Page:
Egypt brought forward the start of parliamentary elections to 22 April on Saturday to defuse a row with the Christian minority, who said the original schedule would conflict with their Easter celebrations.

Coptic Christians make up 10% of the population.

But the rift between Egypt's ruling Islamists and the opposition remained as deep as ever, with one leading liberal politician, Mohamed ElBaradei, saying he would boycott the polls.

The decision by Islamist President Mohamed Mursi to start the four-stage vote five days earlier than scheduled was announced by his spokesman on Facebook.

Islamists, who have won every election since the 2011 overthrow of autocrat Hosni Mubarak, dismissed any suggestion that the parliamentary polls would lack credibility and predicted a strong turnout.

Egyptian liberal opposition politician Mohamed ElBaradei this morning called for a boycott of parliamentary elections which start in April.

He said he refused to take part in "an act of deception".

Islamist President Mohammed Mursi called the elections on Thursday.

He hopes the elections will conclude Egypt's turbulent transition to democracy which began with the overthrow of autocrat Hosni Mubarak by popular protests.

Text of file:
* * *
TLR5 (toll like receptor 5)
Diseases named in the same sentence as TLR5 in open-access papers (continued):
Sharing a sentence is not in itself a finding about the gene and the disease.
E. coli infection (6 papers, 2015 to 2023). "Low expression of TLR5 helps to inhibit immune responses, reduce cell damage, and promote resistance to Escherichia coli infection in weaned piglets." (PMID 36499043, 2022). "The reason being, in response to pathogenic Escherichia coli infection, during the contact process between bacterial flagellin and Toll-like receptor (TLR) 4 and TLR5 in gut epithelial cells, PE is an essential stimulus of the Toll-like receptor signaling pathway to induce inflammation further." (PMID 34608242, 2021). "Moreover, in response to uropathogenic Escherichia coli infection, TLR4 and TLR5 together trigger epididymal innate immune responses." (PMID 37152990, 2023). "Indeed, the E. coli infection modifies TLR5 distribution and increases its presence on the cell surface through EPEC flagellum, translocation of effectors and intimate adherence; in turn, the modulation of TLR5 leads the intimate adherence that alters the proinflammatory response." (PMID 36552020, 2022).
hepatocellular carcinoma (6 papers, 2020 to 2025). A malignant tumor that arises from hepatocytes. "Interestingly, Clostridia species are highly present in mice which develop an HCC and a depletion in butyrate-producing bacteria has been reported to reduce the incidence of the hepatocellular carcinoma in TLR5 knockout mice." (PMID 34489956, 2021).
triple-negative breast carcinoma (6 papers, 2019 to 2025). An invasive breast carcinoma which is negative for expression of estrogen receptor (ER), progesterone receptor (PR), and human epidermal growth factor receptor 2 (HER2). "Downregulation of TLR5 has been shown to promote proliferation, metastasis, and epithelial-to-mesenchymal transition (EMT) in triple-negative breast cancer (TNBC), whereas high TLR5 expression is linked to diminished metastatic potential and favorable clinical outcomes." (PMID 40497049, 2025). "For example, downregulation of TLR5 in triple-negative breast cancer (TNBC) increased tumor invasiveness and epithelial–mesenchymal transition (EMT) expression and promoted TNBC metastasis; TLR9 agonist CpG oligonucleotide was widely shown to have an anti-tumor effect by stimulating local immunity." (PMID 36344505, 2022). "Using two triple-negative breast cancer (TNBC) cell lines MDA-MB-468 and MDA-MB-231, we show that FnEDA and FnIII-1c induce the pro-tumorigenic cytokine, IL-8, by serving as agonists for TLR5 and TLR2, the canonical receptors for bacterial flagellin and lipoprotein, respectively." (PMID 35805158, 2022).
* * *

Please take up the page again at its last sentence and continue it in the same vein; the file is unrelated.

But Mr ElBaradei, a former UN nuclear agency chief, noted that he had called in 2010 for a similar boycott of polls held under Mr Mubarak, who was ousted the following year.

"Today I repeat my call, (I) will not be part of an act of deception," Mr ElBaradei said on Twitter.

Islamists have used well-organised campaign operations to win every election since the revolution, while the liberal and leftist opposition has been beset by division.

The Muslim Brotherhood, which backs Mr Mursi, dismissed suggestions that the elections, to be held in four stages from April to June, would lack credibility.

Essam Erian, senior member of the Brotherhood's Freedom and Justice Party, said the polls would be carried out under "complete judicial supervision" as well as being followed by Egyptian, regional and international media.

Voting would also be monitored by Egyptian and foreign civil society and human rights organisations, he said on his Facebook page, adding that he expected wide participation.